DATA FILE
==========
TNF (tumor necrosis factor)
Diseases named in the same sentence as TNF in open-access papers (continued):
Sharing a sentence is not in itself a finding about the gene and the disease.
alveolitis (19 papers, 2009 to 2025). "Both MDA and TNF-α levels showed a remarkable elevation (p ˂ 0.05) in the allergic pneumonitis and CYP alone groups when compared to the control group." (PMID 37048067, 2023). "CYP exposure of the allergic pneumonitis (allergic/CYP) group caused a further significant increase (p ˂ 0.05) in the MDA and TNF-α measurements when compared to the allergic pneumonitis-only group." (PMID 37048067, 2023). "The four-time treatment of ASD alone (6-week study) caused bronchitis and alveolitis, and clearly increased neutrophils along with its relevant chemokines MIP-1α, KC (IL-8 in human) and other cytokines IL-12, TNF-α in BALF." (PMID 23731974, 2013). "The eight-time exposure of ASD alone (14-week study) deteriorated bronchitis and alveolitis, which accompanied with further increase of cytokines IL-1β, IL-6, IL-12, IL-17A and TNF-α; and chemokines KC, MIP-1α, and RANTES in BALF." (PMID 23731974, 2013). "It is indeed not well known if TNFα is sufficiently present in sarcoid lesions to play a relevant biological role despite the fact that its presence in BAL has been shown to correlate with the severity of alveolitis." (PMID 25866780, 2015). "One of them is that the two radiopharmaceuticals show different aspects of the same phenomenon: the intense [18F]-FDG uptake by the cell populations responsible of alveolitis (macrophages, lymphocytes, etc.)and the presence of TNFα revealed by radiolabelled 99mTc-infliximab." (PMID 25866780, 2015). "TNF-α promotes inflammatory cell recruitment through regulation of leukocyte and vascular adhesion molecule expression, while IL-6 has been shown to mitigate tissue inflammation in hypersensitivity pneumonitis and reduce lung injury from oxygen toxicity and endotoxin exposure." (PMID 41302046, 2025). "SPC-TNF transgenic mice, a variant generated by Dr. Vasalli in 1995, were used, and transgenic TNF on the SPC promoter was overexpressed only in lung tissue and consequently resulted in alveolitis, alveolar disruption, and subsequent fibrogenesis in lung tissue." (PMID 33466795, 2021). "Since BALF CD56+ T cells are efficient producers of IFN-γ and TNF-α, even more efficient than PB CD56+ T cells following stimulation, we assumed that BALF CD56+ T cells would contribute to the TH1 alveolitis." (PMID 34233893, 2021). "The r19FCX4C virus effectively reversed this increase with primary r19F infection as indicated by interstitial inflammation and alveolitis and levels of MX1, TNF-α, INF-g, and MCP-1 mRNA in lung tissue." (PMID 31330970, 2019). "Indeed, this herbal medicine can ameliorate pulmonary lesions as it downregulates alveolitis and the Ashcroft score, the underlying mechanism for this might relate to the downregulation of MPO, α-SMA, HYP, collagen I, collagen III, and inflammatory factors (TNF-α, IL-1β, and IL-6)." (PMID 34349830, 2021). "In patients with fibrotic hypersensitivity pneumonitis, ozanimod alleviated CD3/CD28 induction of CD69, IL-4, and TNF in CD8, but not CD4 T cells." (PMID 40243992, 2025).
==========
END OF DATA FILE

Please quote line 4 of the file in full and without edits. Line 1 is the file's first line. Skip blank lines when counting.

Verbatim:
alveolitis (19 papers, 2009 to 2025). "Both MDA and TNF-α levels showed a remarkable elevation (p ˂ 0.05) in the allergic pneumonitis and CYP alone groups when compared to the control group." (PMID 37048067, 2023). "CYP exposure of the allergic pneumonitis (allergic/CYP) group caused a further significant increase (p ˂ 0.05) in the MDA and TNF-α measurements when compared to the allergic pneumonitis-only group." (PMID 37048067, 2023). "The four-time treatment of ASD alone (6-week study) caused bronchitis and alveolitis, and clearly increased neutrophils along with its relevant chemokines MIP-1α, KC (IL-8 in human) and other cytokines IL-12, TNF-α in BALF." (PMID 23731974, 2013). "The eight-time exposure of ASD alone (14-week study) deteriorated bronchitis and alveolitis, which accompanied with further increase of cytokines IL-1β, IL-6, IL-12, IL-17A and TNF-α; and chemokines KC, MIP-1α, and RANTES in BALF." (PMID 23731974, 2013). "It is indeed not well known if TNFα is sufficiently present in sarcoid lesions to play a relevant biological role despite the fact that its presence in BAL has been shown to correlate with the severity of alveolitis." (PMID 25866780, 2015). "One of them is that the two radiopharmaceuticals show different aspects of the same phenomenon: the intense [18F]-FDG uptake by the cell populations responsible of alveolitis (macrophages, lymphocytes, etc.)and the presence of TNFα revealed by radiolabelled 99mTc-infliximab." (PMID 25866780, 2015). "TNF-α promotes inflammatory cell recruitment through regulation of leukocyte and vascular adhesion molecule expression, while IL-6 has been shown to mitigate tissue inflammation in hypersensitivity pneumonitis and reduce lung injury from oxygen toxicity and endotoxin exposure." (PMID 41302046, 2025). "SPC-TNF transgenic mice, a variant generated by Dr. Vasalli in 1995, were used, and transgenic TNF on the SPC promoter was overexpressed only in lung tissue and consequently resulted in alveolitis, alveolar disruption, and subsequent fibrogenesis in lung tissue." (PMID 33466795, 2021). "Since BALF CD56+ T cells are efficient producers of IFN-γ and TNF-α, even more efficient than PB CD56+ T cells following stimulation, we assumed that BALF CD56+ T cells would contribute to the TH1 alveolitis." (PMID 34233893, 2021). "The r19FCX4C virus effectively reversed this increase with primary r19F infection as indicated by interstitial inflammation and alveolitis and levels of MX1, TNF-α, INF-g, and MCP-1 mRNA in lung tissue." (PMID 31330970, 2019). "Indeed, this herbal medicine can ameliorate pulmonary lesions as it downregulates alveolitis and the Ashcroft score, the underlying mechanism for this might relate to the downregulation of MPO, α-SMA, HYP, collagen I, collagen III, and inflammatory factors (TNF-α, IL-1β, and IL-6)." (PMID 34349830, 2021). "In patients with fibrotic hypersensitivity pneumonitis, ozanimod alleviated CD3/CD28 induction of CD69, IL-4, and TNF in CD8, but not CD4 T cells." (PMID 40243992, 2025).